How many Lamborghinis (all vehicle types, all spellings)?

Nice! Must be alot of rich people here.. but lets check the vehicle type first:

Okay, maybe not. Lets check the not-tractors:

Nice, 4 actual Lamborhini cars.

What about some demographic data – how old are the owners (Starost == age)?

In Slovenia it is legal for a minor to own or inherit a vehicle, but to register it, an adult “user” with the appropriate licence must be assigned.

Which car does to youngest car owner have? (not sure if it’s inherited or a data entry error – age:=1)

How many cars are registered per administrative unit (geographical)?


What about fuel type (gasoline vs diesel vs others)?

Most common engine size/displacement (ccm):


And colors?


I will probably add more queries/results, when I get some new ideas and/or questions.

Converting data from Microsoft Access (mdb) format to MySQL

Slovenian “National Interoperability Framework” (NIO) publishes some interesting data every now and then, but most data is usually in MS Access ‘mdb’ format and/or ‘csv’. Working with csv files is painful, since you have to do everything by hand (no selects, filters etc, you have to go through each and every line and check the conditions in a giant loop), and using Microsoft Access on Linux is an even bigger NO.

So, i decided to download some data (anonymized data on drivers licences in Slovenia), and convert it from mdb to MySQL (and insert it into the database). I could have done the same with parsing the csv file, but doing it from mdb autogenerates the database schema, (with csv, you have to do that yourself, by hand).

For converting the data i used mdbtools. The data i used can be found here (zipped mdb).

The first thing after downloading and unzipping the data, was to check which (and how many) tables are inside – you can do this with the “mdb-tables” command.

So, there is one table in the database named “Vozniki_2013” (old data, I know).

To generate the schema I used the “mdb-schema” command (with MySQL output):

Every field is “varchar (510)”, and that’s long. I’ve checked the data, and it fits into “varchar (50)”, so you can do a sed replace, to change the field size in the output. After that, you connect to the database, paste this output into the console (or pipe it directly from the command), and you will have an empty table created for your data.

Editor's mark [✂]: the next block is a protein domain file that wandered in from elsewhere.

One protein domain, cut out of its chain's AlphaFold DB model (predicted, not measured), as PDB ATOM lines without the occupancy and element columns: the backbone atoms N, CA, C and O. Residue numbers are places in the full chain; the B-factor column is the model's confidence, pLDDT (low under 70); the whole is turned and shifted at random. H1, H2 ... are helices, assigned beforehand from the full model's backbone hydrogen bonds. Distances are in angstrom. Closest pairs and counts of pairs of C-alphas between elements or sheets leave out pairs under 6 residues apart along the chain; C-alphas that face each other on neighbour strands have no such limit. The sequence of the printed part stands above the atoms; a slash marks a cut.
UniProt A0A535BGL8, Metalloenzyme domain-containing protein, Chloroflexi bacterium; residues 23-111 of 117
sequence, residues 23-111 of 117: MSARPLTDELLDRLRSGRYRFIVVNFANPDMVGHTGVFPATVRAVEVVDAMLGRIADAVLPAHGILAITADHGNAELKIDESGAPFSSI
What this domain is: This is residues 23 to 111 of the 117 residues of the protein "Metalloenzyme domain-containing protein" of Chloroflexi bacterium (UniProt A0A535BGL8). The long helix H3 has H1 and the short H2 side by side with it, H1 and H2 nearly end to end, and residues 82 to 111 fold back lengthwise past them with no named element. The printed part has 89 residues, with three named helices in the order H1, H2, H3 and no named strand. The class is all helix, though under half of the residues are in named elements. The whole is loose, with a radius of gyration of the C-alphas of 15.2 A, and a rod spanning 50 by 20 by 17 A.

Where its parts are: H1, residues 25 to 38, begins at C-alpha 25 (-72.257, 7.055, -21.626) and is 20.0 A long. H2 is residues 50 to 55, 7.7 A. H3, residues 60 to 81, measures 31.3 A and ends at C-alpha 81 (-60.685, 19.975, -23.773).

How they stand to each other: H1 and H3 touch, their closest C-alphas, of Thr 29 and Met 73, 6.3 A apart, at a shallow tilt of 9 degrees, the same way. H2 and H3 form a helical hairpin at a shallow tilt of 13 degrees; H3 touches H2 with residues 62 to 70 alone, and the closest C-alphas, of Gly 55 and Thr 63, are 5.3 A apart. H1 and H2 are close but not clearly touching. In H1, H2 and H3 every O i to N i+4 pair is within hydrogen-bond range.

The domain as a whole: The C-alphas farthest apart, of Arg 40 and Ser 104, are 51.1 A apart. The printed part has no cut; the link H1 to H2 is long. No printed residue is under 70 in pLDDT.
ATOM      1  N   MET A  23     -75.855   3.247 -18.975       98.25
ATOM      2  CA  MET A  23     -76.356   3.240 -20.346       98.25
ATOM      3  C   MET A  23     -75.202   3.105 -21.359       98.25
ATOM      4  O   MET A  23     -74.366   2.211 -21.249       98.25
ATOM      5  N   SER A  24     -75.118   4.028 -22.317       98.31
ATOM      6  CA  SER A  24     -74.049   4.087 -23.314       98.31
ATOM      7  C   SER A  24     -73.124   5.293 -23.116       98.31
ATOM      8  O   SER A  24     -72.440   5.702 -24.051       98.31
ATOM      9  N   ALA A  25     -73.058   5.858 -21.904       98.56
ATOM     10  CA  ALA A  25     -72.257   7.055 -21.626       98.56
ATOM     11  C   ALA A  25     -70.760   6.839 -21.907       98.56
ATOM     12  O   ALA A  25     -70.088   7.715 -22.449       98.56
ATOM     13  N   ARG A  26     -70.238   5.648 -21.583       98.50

This would also be a good time to create any indexes you need.

Now all we need is the actual data; we can get that using the “mdb-export” command (we have to tell it the table we want to export, and the output syntax).

All you have to do now, is to redirect this to a file, and copy it to te server with the database, and import it (or pipe it directly, if you can use the MySQL client on the machine you’re using now).

If you have a large table with alot of lines/INSERTs, you will notice that the import takes alot of time. The main slowdown for me was because MySQL commits the data after every INSERT statement, and that takes time. If you want to speed it up, you can disable the autocommit, and manually commit at the end. Since i’ve exported the data to a text file first, I just added the two lines in the beginning and the end of the file:

And voila, you have all the data in your MySQL database now.

Fixing video tearing on Intel Broadwell graphics

I have a Thinkpad X250 laptop (Core i7 5600U CPU) with integrated graphics. When I watch video, in some cases (usually window mode + flash player) causes very noticable video tearing effect (almost like interlacing). It usually didn’t bother me (I mostly watch video fullscreen, where there is no tearing).

And the fix? More obvious then i though. Create a file /etc/X11/xorg.conf.d/15-intel.conf with this inside:

Yeah, who would have thought I had to enable the "TearFree" option…

Merging multiple ESRI SHP files into one